Sports Authority Asks For Smaller Non-Bonuses For 3 Remaining Executives

Image courtesy of Nicholas Eckhart

Perhaps Sports Authority’s attorneys should have anticipated that the public and the chain’s former employees’ reaction to the news that the company wanted to distribute bonuses to some of its executives. Even the judge in the retailer’s bankruptcy case had harsh words about the bonus proposal. The company has filed another motion, though, seeking smaller bonuses and explaining that they are not, in fact, a reward for running the business into the ground.

Technically, those bonuses would have come from the chain’s lenders, and their purpose was “maximizing the value of the Debtors’ assets for the benefit of the estates,” as the company’s attorneys explain in the motion [PDF] filed this week. Their job is to wind down the company’s affairs, manage the remaining employees and make sure they have benefits, and recover any money left that’s owed to the company.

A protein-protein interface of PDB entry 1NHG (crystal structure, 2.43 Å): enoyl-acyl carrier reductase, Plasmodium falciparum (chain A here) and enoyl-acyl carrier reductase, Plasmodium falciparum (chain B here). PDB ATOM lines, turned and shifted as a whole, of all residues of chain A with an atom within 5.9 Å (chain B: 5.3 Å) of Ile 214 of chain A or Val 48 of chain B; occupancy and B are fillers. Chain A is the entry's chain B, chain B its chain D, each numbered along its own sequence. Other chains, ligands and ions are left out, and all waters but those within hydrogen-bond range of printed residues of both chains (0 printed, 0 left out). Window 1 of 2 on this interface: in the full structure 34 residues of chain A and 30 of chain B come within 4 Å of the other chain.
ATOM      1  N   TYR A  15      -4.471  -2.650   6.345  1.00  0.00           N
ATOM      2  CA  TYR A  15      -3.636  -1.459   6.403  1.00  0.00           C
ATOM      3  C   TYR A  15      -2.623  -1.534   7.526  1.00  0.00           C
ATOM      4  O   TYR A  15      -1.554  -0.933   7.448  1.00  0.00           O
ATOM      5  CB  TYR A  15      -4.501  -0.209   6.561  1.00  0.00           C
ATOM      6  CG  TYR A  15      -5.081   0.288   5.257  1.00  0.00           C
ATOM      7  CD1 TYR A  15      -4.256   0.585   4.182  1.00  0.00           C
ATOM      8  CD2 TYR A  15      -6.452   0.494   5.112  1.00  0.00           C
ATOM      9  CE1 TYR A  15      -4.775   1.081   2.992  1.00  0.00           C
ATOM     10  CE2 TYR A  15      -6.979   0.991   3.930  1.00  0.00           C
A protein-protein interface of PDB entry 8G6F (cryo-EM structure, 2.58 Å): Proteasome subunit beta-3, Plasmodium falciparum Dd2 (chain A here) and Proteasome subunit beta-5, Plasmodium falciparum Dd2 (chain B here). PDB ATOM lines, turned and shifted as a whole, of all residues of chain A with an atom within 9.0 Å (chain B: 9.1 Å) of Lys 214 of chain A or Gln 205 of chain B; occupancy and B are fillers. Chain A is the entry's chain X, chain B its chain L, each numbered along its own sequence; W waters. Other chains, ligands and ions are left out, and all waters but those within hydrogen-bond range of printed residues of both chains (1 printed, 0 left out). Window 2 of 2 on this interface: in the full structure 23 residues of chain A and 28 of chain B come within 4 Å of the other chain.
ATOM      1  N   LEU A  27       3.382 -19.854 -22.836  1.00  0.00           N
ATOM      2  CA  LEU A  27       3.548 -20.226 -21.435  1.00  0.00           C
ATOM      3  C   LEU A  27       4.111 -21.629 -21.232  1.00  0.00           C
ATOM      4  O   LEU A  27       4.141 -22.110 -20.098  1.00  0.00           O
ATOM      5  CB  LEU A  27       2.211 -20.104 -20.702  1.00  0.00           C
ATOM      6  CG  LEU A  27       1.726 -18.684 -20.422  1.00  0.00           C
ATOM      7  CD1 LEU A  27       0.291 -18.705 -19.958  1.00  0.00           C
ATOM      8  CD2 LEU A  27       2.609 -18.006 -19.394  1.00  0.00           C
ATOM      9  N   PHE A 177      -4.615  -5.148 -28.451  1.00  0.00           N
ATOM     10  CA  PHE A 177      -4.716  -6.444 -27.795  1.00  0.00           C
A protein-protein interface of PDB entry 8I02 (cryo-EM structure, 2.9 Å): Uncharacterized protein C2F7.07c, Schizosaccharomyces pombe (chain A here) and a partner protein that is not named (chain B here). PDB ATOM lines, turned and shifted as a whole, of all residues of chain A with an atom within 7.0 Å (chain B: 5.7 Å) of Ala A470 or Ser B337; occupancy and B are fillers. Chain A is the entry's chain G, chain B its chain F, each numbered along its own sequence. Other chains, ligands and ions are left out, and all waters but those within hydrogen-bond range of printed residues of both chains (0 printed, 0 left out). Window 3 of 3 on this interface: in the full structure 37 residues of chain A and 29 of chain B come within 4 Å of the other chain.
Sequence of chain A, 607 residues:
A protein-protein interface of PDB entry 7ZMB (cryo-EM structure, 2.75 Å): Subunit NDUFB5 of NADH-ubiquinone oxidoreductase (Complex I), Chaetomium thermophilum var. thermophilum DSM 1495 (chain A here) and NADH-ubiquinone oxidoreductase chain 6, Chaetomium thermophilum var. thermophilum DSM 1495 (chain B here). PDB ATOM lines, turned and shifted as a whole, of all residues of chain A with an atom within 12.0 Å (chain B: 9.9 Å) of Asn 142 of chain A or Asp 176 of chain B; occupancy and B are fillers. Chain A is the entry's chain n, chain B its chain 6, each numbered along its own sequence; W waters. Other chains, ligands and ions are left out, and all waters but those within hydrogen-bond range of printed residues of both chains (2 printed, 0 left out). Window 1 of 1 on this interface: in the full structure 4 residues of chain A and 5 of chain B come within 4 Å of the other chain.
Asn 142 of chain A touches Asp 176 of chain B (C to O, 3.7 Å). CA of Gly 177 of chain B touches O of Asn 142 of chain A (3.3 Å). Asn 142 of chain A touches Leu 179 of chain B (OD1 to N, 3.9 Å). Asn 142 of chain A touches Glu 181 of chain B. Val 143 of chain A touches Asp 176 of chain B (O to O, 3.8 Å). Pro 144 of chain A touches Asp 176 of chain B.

Under the revised plan, the bonuses for the remaining executives would range from $165,000 to $673,750, and they would have to hit specific performance targets to receive the bonuses. The targets would, the attorneys claim, save or recuperate many times the incentive payment amounts for the company’s estate. (Defunct corporations have estates just like dead people do.)

The identities of the employees who would receive the incentive payments, by the way, have been sealed by the court: the public reaction to the first attempt to get the payments approved may show us why.

DEBTORS’ MOTION FOR ORDER (A) APPROVING MODIFIED EXECUTIVE INCENTIVE PROGRAM AND AUTHORIZING PAYMENTS THEREUNDER AND (B) AUTHORIZING THE DEBTORS TO FILE THE UNREDACTED MODIFIED KEY EMPLOYEE INCENTIVE PROGRAM UNDER SEAL [U.S. Bankruptcy Court]